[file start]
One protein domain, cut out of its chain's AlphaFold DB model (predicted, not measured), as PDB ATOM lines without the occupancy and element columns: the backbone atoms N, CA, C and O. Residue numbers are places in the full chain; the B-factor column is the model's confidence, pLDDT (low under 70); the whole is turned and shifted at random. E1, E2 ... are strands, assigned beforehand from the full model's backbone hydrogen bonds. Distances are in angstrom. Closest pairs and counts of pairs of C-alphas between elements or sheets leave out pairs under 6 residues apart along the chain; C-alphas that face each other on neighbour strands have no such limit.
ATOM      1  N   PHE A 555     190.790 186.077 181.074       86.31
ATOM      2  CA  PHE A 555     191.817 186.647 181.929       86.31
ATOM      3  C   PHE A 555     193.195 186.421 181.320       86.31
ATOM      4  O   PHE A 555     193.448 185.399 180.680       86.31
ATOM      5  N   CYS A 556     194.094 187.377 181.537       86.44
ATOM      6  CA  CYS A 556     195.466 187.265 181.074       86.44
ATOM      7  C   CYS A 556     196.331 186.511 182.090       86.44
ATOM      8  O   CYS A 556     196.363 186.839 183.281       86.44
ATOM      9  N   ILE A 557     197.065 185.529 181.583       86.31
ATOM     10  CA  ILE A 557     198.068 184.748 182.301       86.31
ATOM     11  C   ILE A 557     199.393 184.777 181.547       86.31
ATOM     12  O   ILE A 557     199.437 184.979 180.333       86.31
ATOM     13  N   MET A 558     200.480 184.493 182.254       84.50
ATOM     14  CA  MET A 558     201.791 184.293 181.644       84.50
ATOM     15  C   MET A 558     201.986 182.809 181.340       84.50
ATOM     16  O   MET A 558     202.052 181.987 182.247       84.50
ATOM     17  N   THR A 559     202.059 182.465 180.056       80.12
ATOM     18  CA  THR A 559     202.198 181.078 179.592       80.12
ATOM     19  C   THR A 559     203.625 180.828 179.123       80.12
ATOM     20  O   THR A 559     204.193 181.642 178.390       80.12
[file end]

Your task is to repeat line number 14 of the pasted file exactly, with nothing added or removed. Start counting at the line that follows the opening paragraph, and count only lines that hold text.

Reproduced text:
ATOM     14  CA  MET A 558     201.791 184.293 181.644       84.50